The observations were aimed towards the spectral classification of the primary component of KIC 8553788 in order to use it later for the photometric modelling (see Sect. 3). For this, approximately 45 spectroscopic standard stars, suggested by GEMINI Observatory4, ranging from B0V to K8V spectral types were observed between July and October with the same instrumental set-up as that of the target star. The system was observed on 6 Oct 2016 during the orbital phase ~0.31. Two spectra with an integration time of 15 min were obtained and stacked in order to achieve a better signal-to-noise ratio (S/N). The prereduction of the images containing science and calibration spectra, which includes bias, dark, and flat-field corrections, was made using the MaxIm DL software, while the data reduction (wavelength calibration, cosmic ray removal, spectra normalization, sky background removal) was performed using the RAVERE v.2.2c software (Nelson 2009).

All spectra were normalized in order to be directly comparable, and then shifted using the Balmer lines as reference, to compensate for the relative Doppler shifts of each standard and the system under study. The Balmer (i.e. Hα–Hδ) and many strong metallic lines (e.g. MgI-triplet, NaI-doublet), which are sensitive to temperature, were used for the spectral classification. In particular, the depths of the aforementioned lines were calculated in each spectrum of the standard stars and compared with those of KIC 8553788 deriving sums of squared residuals (Σ res2) in each case. The least squares sum guided us to the closest match between the spectra of target and standards.

The best match of the spectrum of the system was found with that of an A8V standard star. Comparison spectra of KIC 8553788 and standard stars with the closest spectral types are illustrated in Fig. 3. The respective spectral type-search plot that shows the differences in terms of Σ res2 between the spectra of the system under study and the standard stars is given in Fig. 4. Although the spectra of KIC 8553788 were obtained during an out of eclipse phase, it can plausibly be assumed that they reflect the spectral type of its primary component (i.e. more luminous), since, as shown in the following section, the secondary contributes less than 4% to the total luminosity.

thumbnail Fig. 3.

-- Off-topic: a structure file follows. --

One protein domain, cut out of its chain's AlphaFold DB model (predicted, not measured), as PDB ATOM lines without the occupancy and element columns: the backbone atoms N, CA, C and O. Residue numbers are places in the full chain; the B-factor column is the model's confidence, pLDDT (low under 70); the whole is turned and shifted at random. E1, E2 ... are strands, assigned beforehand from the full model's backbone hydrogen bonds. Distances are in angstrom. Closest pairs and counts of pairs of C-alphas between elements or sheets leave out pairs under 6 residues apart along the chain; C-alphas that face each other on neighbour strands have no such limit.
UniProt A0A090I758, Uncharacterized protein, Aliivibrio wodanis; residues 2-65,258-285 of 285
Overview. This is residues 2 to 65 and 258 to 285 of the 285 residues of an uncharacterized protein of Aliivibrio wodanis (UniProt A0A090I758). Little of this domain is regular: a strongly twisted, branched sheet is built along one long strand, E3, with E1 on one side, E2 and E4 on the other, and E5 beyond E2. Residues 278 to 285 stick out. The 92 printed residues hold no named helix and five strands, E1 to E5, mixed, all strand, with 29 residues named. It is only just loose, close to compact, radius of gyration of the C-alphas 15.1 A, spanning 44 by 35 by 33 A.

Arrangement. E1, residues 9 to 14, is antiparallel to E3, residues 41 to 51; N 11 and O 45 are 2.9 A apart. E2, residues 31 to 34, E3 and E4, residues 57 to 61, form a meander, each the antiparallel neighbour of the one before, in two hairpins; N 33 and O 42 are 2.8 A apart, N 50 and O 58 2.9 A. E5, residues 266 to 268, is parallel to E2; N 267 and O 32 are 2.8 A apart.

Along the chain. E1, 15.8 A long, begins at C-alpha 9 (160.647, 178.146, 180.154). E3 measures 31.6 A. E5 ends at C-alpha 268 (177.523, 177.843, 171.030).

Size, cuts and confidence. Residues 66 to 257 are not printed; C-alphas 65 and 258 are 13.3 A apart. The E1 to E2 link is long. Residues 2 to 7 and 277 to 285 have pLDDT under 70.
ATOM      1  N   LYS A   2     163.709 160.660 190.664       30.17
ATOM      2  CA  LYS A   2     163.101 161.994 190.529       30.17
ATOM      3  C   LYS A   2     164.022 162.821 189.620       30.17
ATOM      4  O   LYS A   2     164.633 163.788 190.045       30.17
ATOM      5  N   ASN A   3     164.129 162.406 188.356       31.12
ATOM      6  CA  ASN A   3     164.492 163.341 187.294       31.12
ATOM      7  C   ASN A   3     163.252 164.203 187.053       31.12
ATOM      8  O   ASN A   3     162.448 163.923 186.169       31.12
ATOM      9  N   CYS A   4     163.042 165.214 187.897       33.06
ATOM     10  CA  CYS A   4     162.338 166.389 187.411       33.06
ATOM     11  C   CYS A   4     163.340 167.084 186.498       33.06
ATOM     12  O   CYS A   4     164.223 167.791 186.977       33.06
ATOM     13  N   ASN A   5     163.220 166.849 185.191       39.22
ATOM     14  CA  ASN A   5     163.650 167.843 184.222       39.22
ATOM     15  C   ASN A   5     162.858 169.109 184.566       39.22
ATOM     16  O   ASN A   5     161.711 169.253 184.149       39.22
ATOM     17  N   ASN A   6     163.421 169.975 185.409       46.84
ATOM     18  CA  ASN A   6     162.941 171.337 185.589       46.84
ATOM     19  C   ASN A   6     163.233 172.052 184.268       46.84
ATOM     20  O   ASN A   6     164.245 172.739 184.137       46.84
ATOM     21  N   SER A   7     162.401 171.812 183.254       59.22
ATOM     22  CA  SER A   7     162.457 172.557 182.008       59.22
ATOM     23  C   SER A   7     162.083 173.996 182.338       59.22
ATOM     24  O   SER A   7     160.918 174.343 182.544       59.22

Comparison spectra of KIC 8553788 and standard stars with the closest spectral types. The Balmer and some strong metallic lines are also indicated. The A7V spectrum belongs to HIP 13904, the A8V to HIP 90345, and the A9V to HIP 10830.

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thumbnail Fig. 4.

Spectral type-search plot for KIC 8553788. Points denote the differences between the spectrum of the system and those of the standard stars of various spectral types. The comparison is shown only between A and F spectral types due to scaling reasons.

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Concluding, according to the above method and the effective temperature-spectral type relation of Cox (2000), the primary component of KIC 8553788 is an A8V star with a formal error of one subclass and is assigned a temperature of 7600 ± 200 K. This result comes in slight disagreement with the temperature given in the KEBC catalogue (8045 K, Prša et al. 2011, photometry based method), in very good agreement with the spectral type given in the Tycho catalogue (A7V, Pickles & Depagne 2010, color index based method), and is quite close to the classification based on the LAMOST data (A5IV–A8III, Frasca et al. 2016, spectroscopic method).

3. Light curve modelling and absolute parameters calculation

KIC 8553788 was included in all long-cadence quarters of the Kepler mission, but during Q5 and Q14 the observations were made in SC mode. Given that two of the main goals of the present paper are (a) the very accurate LC modelling, leading to (b) a high precision asteroseismic modelling, only the SC data (taken from KEBC, Prša et al. 2011) were used. The SC data offer continuous recording of a target (i.e. no time gaps) with a relatively high time resolution and provide the means to detect both slow and fast pulsation frequencies. In particular, 46154 and 34832 points, which correspond to Q5 and Q14 data sets, respectively, were used to obtain the LC models. The observations cover 19 full LCs during Q5 and 14 during Q14; therefore approximately 2350 points per LC are available. It should be noted that according to the MAST archive, the level of light contamination of the system is zero.